I question everything, especially when I see widespread assumptions becoming the basis for political policy. Now that the vote for [[Palestine statehood]] is the big question everyone is talking about, here are the questions people are NOT talking about.
Why does [[Israel]] have a right to exist?
I don’t mean why the people have a right to live, and will argue that once a nation is there, people ought to — for the most part — acknowledge it’s there and get on with life. However, by what right was it created? The traditional argument has been to give the Jewish people (an ethnic-religious group) a “place of their own”, and with the subtext of necessity for survival in a post [[Holocaust]] world.
But why give a religious ethnicity their own country? Perhaps it was the means toward peace between religious ethnicities who apparently could not maturely co-exist, comparable to India and Pakistan. But to award a “people” a country based on their ethnic and/or religious identity, if not questionable in itself, seems almost arbitrary. Why not award the [[Romani people]], another victim of near extermination, their own European state? Why not have an African-American nation carved out of the Southern United States? Why not make a Pagan-controlled city of Salem, Massachusetts? And not to be morose, but would not a people be shielded from genocide by integrating with the world rather than settling in one place?
Why should there be any objection to a two-state solution?
Ironically, a two-state solution was proposed at the time of Israel’s creation and it was the Palestinians who opposed it. That didn’t work out well for them, for sure. Jerusalem was even supposed to be an Internationally-run city, something people propose from time to time as if it was a novel idea. But the fact that Israel was created, enforced, and supported since by Western powers has been a constant cause of global conflict, Arabic militancy, Islamic extremism, and terrorism itself. Tony Bennet wasn’t being “un-American” for pointing out our part in the tragedy of 9-11 — he was being an honest observer.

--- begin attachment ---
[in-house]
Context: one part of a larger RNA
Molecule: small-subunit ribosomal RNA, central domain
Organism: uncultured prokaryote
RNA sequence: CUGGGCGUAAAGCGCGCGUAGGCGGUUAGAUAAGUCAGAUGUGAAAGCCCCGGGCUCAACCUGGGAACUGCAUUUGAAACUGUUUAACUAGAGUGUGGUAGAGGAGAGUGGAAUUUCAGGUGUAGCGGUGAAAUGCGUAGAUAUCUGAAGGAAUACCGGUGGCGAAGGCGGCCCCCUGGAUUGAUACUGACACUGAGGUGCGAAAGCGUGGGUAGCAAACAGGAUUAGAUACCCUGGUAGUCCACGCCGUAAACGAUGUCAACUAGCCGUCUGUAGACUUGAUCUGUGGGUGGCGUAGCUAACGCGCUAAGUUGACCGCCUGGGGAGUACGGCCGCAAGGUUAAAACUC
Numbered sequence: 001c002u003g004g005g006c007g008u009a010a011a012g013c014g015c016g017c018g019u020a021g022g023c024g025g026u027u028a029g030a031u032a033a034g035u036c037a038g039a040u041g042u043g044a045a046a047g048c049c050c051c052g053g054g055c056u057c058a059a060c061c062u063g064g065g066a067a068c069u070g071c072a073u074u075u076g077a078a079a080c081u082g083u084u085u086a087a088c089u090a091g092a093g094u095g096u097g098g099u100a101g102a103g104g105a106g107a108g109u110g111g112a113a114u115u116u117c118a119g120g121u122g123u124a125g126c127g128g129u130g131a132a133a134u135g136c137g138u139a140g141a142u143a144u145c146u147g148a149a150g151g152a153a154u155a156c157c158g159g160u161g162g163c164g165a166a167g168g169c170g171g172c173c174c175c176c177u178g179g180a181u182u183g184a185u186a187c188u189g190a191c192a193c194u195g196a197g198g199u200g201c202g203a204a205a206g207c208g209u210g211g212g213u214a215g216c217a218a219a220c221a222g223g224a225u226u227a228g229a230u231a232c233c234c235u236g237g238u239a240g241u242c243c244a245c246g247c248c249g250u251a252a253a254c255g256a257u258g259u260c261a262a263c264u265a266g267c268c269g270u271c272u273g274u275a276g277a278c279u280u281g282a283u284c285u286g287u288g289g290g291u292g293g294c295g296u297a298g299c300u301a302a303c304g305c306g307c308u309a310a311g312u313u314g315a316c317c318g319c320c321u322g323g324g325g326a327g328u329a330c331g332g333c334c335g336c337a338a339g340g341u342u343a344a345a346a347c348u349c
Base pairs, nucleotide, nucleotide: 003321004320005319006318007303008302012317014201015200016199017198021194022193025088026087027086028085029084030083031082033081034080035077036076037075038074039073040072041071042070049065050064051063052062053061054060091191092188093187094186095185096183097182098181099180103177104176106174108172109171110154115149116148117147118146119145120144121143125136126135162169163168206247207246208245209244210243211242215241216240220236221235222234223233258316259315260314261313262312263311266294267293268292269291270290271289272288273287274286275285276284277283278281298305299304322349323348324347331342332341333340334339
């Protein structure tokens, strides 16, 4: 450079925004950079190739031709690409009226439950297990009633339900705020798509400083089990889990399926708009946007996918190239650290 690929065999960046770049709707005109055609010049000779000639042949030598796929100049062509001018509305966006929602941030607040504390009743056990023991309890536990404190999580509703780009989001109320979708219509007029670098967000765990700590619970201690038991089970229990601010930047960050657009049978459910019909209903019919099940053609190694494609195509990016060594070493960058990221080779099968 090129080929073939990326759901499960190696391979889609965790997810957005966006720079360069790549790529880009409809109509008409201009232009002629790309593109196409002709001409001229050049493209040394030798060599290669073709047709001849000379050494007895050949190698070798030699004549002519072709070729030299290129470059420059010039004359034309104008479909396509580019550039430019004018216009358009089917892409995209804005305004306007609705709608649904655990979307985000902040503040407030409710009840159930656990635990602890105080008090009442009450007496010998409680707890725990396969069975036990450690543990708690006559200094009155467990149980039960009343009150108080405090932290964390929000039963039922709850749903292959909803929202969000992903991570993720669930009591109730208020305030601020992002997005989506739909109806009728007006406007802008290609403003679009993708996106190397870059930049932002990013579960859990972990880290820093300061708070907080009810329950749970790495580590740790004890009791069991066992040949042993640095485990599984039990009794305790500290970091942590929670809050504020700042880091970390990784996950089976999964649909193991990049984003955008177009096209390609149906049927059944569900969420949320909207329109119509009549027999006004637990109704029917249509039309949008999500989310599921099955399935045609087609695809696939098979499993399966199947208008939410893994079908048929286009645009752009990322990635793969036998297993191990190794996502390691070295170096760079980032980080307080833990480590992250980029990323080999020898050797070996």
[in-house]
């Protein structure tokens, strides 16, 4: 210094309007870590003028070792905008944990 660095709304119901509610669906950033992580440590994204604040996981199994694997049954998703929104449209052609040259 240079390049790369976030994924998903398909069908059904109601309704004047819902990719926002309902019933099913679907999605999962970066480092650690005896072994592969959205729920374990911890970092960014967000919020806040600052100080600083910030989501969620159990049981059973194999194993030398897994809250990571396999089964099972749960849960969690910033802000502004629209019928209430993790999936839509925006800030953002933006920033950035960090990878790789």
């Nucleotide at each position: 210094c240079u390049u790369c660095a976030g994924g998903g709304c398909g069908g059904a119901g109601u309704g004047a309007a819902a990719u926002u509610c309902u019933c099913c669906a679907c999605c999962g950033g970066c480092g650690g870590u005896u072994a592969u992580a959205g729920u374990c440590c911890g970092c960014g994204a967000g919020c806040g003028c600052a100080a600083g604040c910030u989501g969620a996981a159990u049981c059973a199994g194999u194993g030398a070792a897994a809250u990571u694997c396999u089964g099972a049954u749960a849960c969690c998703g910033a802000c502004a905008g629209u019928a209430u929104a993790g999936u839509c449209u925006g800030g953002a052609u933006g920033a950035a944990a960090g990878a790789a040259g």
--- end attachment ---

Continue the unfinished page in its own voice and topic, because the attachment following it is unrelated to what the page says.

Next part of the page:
The only ‘problem’ with recognizing Palestine would be putting it one step closer to having Israel’s actions formally recognized as unlawful. Foreign occupation. Interference with the affairs of a sovereign nation. Accountability on Israel’s part and long-deferred recourse of the Palestinian people. Or is this more about collective egos or supposedly being an end that would justify Palestinian terrorism, at least in message to other oppressed peoples? Maybe we should look at the Ireland and the IRA as well if we are to be fair, but I think it’s all irrelevant. We need to deal in the here and now, as no historical tit-for-tat tally is going to make anyone look justified for anything.
Why does Israel need our military and financial aid?
The United States gives a hugely disproportionate amount of aid to Israel compared to much larger populations in Africa and elsewhere that are actually NEEDY. I have heard no rational argument for this, and would like to hear one if anyone reading this has one.